This student valued her experience learning English as it allowed her to communicate with others when she travelled. Older students also focused on the positive impact of English on their future. One Grade 8 student wrote, “For me it is a great privilege to study English because it will open many doors for jobs” (translated). Students as young as Grade 4 identified both immediate and future reasons for learning English which contributed to their motivation.

Many students indicated English had been easy for them to learn because of classroom work habits. One Grade 6 student wrote, “Learning English has been easy because I pay attention and study,” and drew a picture of her and her classmates watching the teacher write on the board. Her explanation reflects


her belief that by facing the front and listening to the teacher, she was able to learn English effectively. Students also recognized the potential outcome of inattention, as one wrote, “Paying attention in class made me capable of having long talks in English. If I had payed (sic) attention when young I would be even better” (Grade 9). The importance of listening to and watching the teacher during class time was demonstrated throughout the drawings and written reflections of students from Grade 1 to 11.

Students also identified factors at school which they believed contributed to their learning of English. In general, students described their experience learning English at TPBS in very positive terms. One Grade 9 student wrote, “I think that everything that I learn in school helps me to improve my English.” Some transfer students commented on the difference between TPBS and their previous schools. One Grade 11 student wrote, “I feel like my English has improved a lot since I came here in seventh grade. I’ve been in three different schools here in Honduras, and I really (think) TPBS is the best one.”

While students reflected on the English program in general, the majority of their descriptions focused on their individual English classrooms.

Overwhelmingly, elementary students described traditional classrooms as a teacher at the board, students sitting in their seats and looking toward the teacher. In Figure 4, a drawing by a Grade 1 student, the teacher is shown at the front of the classroom, smiling and standing beside a white board with numbers on it. The students are sitting at a table, facing the front of the classroom, so only the backs of their heads are visible. On the right hand side, a clip chart is shown which is used by the teacher to monitor student behaviour, and is often hung at the front of the classroom.

Many elements from this picture, including a smiling teacher standing at the front of the classroom beside a white board, and students facing the front of the classroom were repeated throughout the drawings. For example, 75% of the pictures drawn by Grade 1 and 2 students included a teacher writing on a white board. These drawings indicated that students primarily linked their learning of English to a traditional, teacher-led classroom, especially in the younger grades.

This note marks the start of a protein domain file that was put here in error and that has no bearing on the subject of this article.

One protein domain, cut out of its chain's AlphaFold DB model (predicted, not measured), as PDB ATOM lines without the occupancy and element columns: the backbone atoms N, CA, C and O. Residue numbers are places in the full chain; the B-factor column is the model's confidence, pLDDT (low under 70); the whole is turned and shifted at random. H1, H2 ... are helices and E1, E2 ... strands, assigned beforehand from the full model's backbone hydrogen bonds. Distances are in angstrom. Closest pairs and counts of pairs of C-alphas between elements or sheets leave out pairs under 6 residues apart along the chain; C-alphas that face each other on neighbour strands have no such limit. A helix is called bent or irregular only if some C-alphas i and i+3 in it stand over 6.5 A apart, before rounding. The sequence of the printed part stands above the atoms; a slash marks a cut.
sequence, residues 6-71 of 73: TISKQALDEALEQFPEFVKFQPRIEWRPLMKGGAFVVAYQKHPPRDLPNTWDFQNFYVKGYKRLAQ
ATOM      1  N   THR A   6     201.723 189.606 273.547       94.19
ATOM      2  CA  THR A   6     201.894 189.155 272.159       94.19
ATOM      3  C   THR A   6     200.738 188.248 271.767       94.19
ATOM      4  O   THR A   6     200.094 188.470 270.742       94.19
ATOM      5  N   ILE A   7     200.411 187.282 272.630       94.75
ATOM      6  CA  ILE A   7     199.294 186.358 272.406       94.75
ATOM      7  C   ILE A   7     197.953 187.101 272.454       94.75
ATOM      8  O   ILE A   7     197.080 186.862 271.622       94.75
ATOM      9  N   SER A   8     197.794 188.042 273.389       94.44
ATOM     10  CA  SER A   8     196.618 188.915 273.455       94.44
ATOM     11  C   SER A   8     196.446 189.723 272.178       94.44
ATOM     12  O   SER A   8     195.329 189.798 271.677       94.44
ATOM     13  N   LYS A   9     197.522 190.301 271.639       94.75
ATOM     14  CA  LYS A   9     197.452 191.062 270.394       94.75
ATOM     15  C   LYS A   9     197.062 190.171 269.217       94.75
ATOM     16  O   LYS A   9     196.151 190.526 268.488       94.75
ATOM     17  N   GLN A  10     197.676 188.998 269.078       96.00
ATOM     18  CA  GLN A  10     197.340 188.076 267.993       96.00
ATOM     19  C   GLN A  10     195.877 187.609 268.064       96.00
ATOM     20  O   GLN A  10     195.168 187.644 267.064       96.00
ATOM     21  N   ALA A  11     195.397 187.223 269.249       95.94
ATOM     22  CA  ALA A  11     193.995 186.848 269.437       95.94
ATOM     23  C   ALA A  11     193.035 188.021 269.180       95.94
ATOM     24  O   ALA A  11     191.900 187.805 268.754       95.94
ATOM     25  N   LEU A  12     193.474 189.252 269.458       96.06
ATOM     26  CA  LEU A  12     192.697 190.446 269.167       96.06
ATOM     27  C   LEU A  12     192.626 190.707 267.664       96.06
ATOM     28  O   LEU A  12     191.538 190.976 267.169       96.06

Students strongly emphasized the impact of their teachers on their learning and primarily described their teachers in a positive light. One Grade 7 student wrote, “It has been easy for me to learn English


because of the teachers I have had’ (translated). One Grade 2 student wrote about her current English teacher: “I love it when she teaches (the) class. I love her very much because she teaches us things and I am learning a lot” (translated). In the more advanced grades, students demonstrated an explicit trust in their teachers’ desire to help them learn. One Grade 9 student wrote, “I don’t think teachers would do something that won’t help us learn English.” Students believed their English teachers supported their learning through explaining things clearly to them, correcting their oral and written mistakes, and through informal conversations outside of class. While some students noted criticisms of specific teachers, students primarily portrayed their teachers positively and believed their teachers had played a key role in their learning. One Grade 4 student summed up this belief about the impact of teachers on their learning of English in his drawing with the caption, “Mr. Tony speek inglish and I learn inglish” (Figure 5). This caption indicates that the student saw his teacher as having a very direct impact on his learning of English, as he believed he simply needed to listen to his teacher speak in English and he would learn it.

While students emphasized the role of their teachers, they also noted key practices in the classroom which supported their learning of English.

Students first noted reading as a key practice. In some of the younger grades, students drew their teachers reading to them or depictions of the school library. In Figure 6, a Grade 2 students drew a picture of her teacher reading a book to two students, and captioned the drawing, “I like.”